Taking Stock

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Local Notes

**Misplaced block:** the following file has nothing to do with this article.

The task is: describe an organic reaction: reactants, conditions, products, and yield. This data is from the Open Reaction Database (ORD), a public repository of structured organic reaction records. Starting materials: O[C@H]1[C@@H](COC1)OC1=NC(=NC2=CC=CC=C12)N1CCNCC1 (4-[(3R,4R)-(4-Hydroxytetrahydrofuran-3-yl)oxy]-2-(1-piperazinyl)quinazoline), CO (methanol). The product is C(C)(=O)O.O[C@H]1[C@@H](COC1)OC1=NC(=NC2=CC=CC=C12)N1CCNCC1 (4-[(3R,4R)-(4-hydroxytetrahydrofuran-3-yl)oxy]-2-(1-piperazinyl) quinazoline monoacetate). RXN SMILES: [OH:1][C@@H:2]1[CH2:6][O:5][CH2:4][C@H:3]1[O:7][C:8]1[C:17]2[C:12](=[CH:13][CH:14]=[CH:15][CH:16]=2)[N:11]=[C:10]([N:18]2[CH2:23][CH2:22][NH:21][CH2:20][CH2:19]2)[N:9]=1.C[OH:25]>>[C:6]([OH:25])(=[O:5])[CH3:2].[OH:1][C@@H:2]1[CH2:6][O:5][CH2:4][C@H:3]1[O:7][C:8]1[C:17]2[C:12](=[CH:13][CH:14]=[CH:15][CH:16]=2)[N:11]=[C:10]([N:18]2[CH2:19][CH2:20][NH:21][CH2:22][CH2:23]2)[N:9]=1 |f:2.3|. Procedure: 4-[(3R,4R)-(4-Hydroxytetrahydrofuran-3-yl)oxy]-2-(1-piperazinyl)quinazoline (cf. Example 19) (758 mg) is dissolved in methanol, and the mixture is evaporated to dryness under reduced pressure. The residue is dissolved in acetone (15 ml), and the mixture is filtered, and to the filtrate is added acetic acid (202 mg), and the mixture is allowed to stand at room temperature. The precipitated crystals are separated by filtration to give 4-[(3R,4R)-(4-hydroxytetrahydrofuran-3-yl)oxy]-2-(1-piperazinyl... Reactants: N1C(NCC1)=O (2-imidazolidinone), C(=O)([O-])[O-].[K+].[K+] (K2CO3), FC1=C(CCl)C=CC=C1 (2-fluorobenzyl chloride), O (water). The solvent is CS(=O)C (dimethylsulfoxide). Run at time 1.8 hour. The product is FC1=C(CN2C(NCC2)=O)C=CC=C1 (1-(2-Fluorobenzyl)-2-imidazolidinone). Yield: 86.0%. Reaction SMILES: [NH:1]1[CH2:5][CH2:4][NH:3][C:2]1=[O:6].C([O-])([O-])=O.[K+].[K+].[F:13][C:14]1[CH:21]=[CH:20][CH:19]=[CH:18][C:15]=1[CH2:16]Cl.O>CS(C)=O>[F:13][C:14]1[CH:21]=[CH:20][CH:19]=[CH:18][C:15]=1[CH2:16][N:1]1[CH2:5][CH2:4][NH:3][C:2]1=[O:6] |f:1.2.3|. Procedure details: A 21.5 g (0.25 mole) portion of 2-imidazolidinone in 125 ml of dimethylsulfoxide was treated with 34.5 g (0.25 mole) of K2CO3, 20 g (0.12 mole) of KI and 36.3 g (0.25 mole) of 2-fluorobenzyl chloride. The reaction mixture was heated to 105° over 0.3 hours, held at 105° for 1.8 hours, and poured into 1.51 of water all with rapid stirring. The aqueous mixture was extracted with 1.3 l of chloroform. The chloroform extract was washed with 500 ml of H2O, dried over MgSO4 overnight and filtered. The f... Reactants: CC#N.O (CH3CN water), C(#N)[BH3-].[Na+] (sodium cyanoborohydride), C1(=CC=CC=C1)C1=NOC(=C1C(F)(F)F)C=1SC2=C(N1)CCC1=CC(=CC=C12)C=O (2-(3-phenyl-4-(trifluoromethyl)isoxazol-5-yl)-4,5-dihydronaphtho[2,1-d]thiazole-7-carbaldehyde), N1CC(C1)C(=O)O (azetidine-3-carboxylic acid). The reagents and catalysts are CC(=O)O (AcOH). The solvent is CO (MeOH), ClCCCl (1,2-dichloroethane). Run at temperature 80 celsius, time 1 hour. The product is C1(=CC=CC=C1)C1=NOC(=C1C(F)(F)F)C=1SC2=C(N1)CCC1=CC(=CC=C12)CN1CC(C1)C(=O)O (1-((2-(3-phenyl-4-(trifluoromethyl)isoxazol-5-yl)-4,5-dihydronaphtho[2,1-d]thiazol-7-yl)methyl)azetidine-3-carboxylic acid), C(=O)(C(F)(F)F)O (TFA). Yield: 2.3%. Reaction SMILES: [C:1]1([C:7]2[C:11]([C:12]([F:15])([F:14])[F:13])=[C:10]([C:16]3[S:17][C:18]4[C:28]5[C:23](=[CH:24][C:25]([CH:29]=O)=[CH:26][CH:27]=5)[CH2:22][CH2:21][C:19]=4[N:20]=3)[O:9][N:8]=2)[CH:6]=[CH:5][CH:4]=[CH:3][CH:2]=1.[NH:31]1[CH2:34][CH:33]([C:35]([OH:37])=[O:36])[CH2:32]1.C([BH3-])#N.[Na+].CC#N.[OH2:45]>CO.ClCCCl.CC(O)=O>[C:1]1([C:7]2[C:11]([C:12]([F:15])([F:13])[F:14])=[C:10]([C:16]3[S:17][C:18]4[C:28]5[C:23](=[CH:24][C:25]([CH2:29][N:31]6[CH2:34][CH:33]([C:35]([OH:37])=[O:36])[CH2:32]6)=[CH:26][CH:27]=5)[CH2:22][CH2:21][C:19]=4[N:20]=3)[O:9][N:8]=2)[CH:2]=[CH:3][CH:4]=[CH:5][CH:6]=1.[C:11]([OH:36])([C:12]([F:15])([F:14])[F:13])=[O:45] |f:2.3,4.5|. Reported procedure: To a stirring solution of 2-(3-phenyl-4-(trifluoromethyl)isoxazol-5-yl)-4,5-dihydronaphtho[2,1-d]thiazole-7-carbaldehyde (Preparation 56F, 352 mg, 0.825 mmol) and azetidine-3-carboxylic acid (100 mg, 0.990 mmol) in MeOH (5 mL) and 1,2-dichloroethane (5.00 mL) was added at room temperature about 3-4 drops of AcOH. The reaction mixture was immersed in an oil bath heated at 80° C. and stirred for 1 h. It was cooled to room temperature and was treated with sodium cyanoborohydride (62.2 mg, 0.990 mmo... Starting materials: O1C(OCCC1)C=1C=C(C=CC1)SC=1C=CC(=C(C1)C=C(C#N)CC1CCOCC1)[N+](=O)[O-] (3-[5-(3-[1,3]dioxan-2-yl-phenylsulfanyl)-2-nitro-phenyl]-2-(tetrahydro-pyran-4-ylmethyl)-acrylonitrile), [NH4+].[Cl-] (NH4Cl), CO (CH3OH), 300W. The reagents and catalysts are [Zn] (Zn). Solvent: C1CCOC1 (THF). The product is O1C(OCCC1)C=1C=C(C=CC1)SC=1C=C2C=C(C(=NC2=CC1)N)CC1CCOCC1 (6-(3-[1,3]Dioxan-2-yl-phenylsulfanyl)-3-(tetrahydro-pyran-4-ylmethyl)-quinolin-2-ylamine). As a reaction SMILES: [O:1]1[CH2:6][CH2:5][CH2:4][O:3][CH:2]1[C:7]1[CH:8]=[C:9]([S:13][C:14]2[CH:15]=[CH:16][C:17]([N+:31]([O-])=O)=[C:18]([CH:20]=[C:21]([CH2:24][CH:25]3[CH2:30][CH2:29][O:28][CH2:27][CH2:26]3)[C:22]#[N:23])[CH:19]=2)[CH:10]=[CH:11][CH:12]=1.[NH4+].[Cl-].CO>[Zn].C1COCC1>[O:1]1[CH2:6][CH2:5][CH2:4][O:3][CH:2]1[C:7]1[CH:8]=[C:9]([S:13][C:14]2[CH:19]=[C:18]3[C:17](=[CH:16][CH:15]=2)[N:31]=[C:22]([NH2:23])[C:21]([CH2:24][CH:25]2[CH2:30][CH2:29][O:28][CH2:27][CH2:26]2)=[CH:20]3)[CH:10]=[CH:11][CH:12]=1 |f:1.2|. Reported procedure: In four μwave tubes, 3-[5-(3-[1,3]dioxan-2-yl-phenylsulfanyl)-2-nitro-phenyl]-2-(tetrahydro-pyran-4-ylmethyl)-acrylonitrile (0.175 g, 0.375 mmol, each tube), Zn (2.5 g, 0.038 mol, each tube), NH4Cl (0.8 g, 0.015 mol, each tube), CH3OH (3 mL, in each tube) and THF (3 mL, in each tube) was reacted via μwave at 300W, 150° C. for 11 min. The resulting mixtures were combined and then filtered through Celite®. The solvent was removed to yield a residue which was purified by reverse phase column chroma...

A federal grand jury has named nine Baltimore food retailers, indicting them on charges of stealing nearly $7 million from food assistance programs in a scam known as “food trafficking.”  Those retailers are accused of agreeing to debit cash for beneficiaries without selling food and then retaining a cut of the proceeds. Specifically, the indictment alleges that the retailers allowed customers to convert their SNAP (Supplemental Nutritional Assistance Program) debit cards into cash, typically splitting the proceeds. Federal prosecutors allege that, to avoid being detected, the store owners debited the funds from the cards in multiple transactions over a period of hours or days. According the U.S. Department of Agriculture, c-stores and small grocery stores account for 15 percent of all redemptions, but 85 percent of all trafficking, and violations are more likely to occur in higher-poverty neighborhoods. Among those indicted is Abdullah Aljaradi, 51, owner of prosecutors say owns the Second Obama Express on Harlem Avenue in CharmCity, who is accused of defrauding the government of $2 million in benefits over a three-year period. Eight other merchants are charged with bilking the SNAP program of between $348,000 and $1.4 million. Prosecutors say those charged face a maximum sentence of 20 years in prison for each count of wire fraud, and others face additional charges of food stamp fraud…who likes the Affordable Care Act (“Obamacare”)? As Giant/Landover and Safeway begin their labor negotiations with UFCW Locals 400 and 27, one of the major bargaining challenges will be to try to work within the costs, constraints and uncertainties about the Affordable Care Act (“Obamacare”) which began the next phase of implementation on October 1. And if you think it’s just corporate America that dislikes Obamacare, think  again. It appears labor unions, which typically provide some of President Obama’s strongest base, are finding the potential ramifications of the new health care law, aren’t in the best long-term interest of its membership. One of those unions is UFCW Local 1500, which admitted it is struggling to make progress in bargaining a new contract with King Kullen and Stop & Shop in metro New York (the existing pact expired on September 28, but has been extended by two weeks). “The Affordable Care Act is presenting tremendous and unprecedented challenges to these negotiations,” said Bruce W. Both, president of UFCW Local 1500. “The complexity of this 22,000 page law, combined with confusing interpretations of the law by various federal agencies, such as the Department of Labor, IRS and Treasury Department, has left union negotiators with no choice but to proceed slowly and cautiously as we negotiate the legally required changes. The one factor that has not changed during these negotiations, compared to previous ones, is our union’s commitment to provide the members of UFCW Local 1500 comprehensive healthcare. For decades the healthcare plans, mutually agreed to between UFCW Local 1500’s union members and participating employers, has provided health insurance to thousands of New Yorkers. UFCW Local 1500’s healthcare plan has been a model of efficiency, achieving better cost savings than for-profit insurance carriers that ensured a large percentage of every dollar spent goes to patient care. Savings in healthcare cost frees up money to negotiate fair wages and secure pensions. The Affordable Care Act has greatly complicated this respected and successful labor bargaining model. It is very difficult to negotiate an entire contract with the fair wages and comprehensive benefits our 23,000 truly deserve with so much time being spent consulting with healthcare consultants on the ACA and bracing for additionally confusing regulations from Washington D.C. All our members wanted was what Congress promised them when this bill was passed: a law that would not require them to change their coverage or their doctors. They did not get that from this law. Regardless of what takes place in Washington, DC, the leadership of UFCW Local 1500 is going to fight any effort by anyone to undermine the excellent union contracts our members have fought for and earned over these many years.” Local 1500 is New YorkState’s largest grocery workers union and about 10,000 of its members work for King Kullen and Stop & Shop covering stores on Long Island, New York City and Westchester, Putnam and Dutchess Counties. More Ahold news: the Northeast’s largest retailer is postponing its annual vendor meeting from Tuesday, October 29, 2013 to Tuesday, March 11, 2014. The location of the meeting will still be the GiantCenter in Hershey, PA. According to the company, “We realize that all of us, as suppliers and retailers are extremely busy during the 4th quarter and having the meeting in late October would not be the best time to interrupt our planning and preparation for the busiest time of the year. We apologize if our change in plans causes you any inconvenience. We promise that we will be well prepared to present the type of meeting you have become accustomed to with Ahold USA; one that is informative, interesting and exciting.”…after much speculation about which retailer would open the new food retail location at Baltimore’s historic Rotunda site (40th Street in Baltimore) which will undergo a $100 million renovation, the winner is MOM’s Organic Market. The Rockville, MD organics retailer will open its third Baltimore location and11th overall in the next 18-24 months. Long-time tenant Giant/Landover moved to a larger nearby location (41st Street) about 18 months ago and the new developer Hekemian & Co. selected MOM’s to occupy the 15,000 square foot space… Shuanghui International Holdings has finalized its $4.7 billion acquisition of Smithfield, VA-based Smithfield Foods.  The deal is officially the largest Chinese purchase of a U.S. company and within the first week of completion, Shuanghui has reportedly already begun integrating international sales staffs…    two obituaries of note the report this month. Although he wasn’t very well-known and only recorded a limited body of work, it’s sad to note the death of rock and roller Jackie Lomax, 69, one of the first artists to record on Apple Records, the label founded by The Beatles. In fact, Lomax’s first album on Apple – “Is This What You Want?” –  included the excellent single “Sour Milk Sea” penned by George Harrison. Among those who played on the album were Harrison, Paul McCartney, Ringo Starr and Eric Clapton. The album is kind of hard to find, but worth hunting down if you’re a fan of the pop-rock genre that was an important part of the late 60s-early 70s music. Also passing on was Robert R. Taylor, 77, one of the greatest (and most unsung) entrepreneurs of the past 50 years. Among dozens of enterprises he was involved with, two stand out as genius. In the early 1980s, for $1 million, Taylor acquired the rights to Obsession, a fragrance developed by fashion designer Calvin Klein that was failing miserably. Taylor bankrolled a sexy, glitzy $15 million ad campaign that hyped Obsession – “Between Love and Madness Lies Obsession” – that amassed $30 million in sales in 1985, the first year it hit the stores. In 1980, a small Minnesota company he also founder – Minnetonka Corp. – introduced a revolutionary new product that he developed in his home after years of testing – Softsoap. Fearing that his formula would soon be replicated by industry giants P&G, Unilever and Colgate-Palmolive, Taylor made the ultimate “bet the company” move. He secretly ordered 100 million of the little plastic pumps that were at the time used to dispense various lotions. That tied up a full year’s production of the pumps’ only manufacturers, giving Taylor time to establish his brand without rivals. In 1987, a few years after the soap giants caught up, he sold Softsoap to Colgate for $61 million.”The best way for an entrepreneur to compete in today’s marketplace,” he told the New York Times shortly after the sale, “is to avoid competition – or at least find ways to circumvent it.”